Indonesia had started to ban live animal imports from the country and is set to ban other import items as well. A similar situation has been observed in Russia, where retailers have stopped the import of fruits and vegetables from China. Russia has closed its 4000 km land border between China and itself, though not imposing the ban directly. The Middle East and Jordan have reacted to the crisis more aggressively by completely banning all the animal and vegetable products from China. The vegetables and fruits division of the Cairo Chamber of Commerce of Egypt has officially suspended the import of garlic, carrot, and green ginger from China. However, countries such as the Philippines and Dubai have not shown any resistance to importing Chinese products as of now.
The United States is China’s largest trading partner; there was a free trade agreement between the US and China. Soybeans were expected to form a large portion of China’s US agriculture imports, as part of the phase one trade deal signed on January 15. China is taking numerous steps to meet the agricultural commitments made in phase one trade deal with the United States, according to a statement signed by two top US officials.
Impact Of Trade Restrictions (With China) On Regions, 2020
China had great food trade relations with New Zealand and Australia. It had become New Zealand’s largest trading partner in terms of goods after they had signed a free trade agreement (FTA) over a decade ago. Two of the top exports to China have traditionally been meat with China accounting for 41% of its total meat exports and dairy accounting for 35% of its total dairy export. However, due to the coronavirus outbreak, the trade between these two countries has suffered some heavy hits. The meat and seafood food sector is estimated to be affected the most, although dairy has managed to remain still stable. According to the data from the New Zealand government’s public statistics domain states that the total value of exports to China from New Zealand as of February 2020 stood at NZ$1.1bn, which is around NZ$142mn less than what it was during the same time last year. China was Australia’s largest beef export market in 2019, at over 24% of the total exports or 300,000 tonnes of beef. However, the overall demand and consumption for meat are expected to drop dramatically; it is also expected to reduce the exports, correspondingly. Also, seafood export to Australia will suffer because, for China, Australia was the supreme export destination for live rock lobsters in 2019, accounting for more than 90% of its exports.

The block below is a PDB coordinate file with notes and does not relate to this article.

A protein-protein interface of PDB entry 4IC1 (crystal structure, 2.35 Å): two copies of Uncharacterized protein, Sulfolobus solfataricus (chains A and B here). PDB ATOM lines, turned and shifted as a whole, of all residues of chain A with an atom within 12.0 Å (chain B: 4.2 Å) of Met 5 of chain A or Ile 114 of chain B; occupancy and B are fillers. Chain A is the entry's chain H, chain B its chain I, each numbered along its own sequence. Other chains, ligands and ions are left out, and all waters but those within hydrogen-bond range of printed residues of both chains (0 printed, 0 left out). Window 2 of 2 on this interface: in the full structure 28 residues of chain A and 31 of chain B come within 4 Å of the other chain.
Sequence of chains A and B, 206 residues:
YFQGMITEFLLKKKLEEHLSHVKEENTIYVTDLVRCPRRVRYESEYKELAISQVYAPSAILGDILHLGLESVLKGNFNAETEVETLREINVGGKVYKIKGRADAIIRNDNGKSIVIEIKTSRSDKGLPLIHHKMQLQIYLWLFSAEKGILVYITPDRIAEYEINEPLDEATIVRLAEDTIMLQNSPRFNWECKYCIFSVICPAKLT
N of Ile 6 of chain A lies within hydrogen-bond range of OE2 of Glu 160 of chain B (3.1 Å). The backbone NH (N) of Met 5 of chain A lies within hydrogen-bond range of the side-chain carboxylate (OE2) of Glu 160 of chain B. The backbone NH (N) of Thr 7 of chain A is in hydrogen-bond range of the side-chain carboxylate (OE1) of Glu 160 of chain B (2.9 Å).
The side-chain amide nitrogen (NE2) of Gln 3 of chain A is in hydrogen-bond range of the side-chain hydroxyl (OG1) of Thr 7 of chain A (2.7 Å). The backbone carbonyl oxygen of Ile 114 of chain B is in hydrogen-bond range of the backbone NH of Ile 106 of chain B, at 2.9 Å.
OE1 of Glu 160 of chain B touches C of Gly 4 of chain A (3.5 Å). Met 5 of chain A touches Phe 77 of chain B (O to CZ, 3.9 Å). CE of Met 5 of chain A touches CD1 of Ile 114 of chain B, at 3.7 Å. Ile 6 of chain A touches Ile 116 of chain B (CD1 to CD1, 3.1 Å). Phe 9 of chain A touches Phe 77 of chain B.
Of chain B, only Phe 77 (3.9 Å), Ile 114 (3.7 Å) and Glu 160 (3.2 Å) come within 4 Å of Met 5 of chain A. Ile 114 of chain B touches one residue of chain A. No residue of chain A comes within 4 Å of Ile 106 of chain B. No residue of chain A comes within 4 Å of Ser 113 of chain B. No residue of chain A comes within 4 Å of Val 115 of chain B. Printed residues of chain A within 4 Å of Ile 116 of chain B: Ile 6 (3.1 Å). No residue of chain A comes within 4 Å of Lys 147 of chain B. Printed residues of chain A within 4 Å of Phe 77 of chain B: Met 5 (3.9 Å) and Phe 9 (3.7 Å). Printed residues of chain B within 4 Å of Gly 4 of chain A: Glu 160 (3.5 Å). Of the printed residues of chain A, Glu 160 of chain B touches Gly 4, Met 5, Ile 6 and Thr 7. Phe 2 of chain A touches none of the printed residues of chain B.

Thus, it is quite evident that the meat and seafood markets of China will be suffering the major losses, as it served as the largest exporter of beef and seafood to many countries. Simultaneously, other countries importing these products from China for decades will also suffer a shortage of supply. The fruits and vegetables market in China is expected to be affected moderately as not many countries were dependent on China for these ingredients. This is going to create a huge impact on the economy of China.
As the exports and imports of essential food items between countries cannot be paused completely, food and beverage companies are developing response actions and effective plans to help mitigate their risks and prepare for how they can deal with the effect of coronaviruses. Further, on the factors mentioned above and on the economic front, although the prices of food and beverage products and agricultural produce have remained stable globally, a prolonged outbreak of COVID-19 is expected to have a significant impact on the food & beverage industry across the world.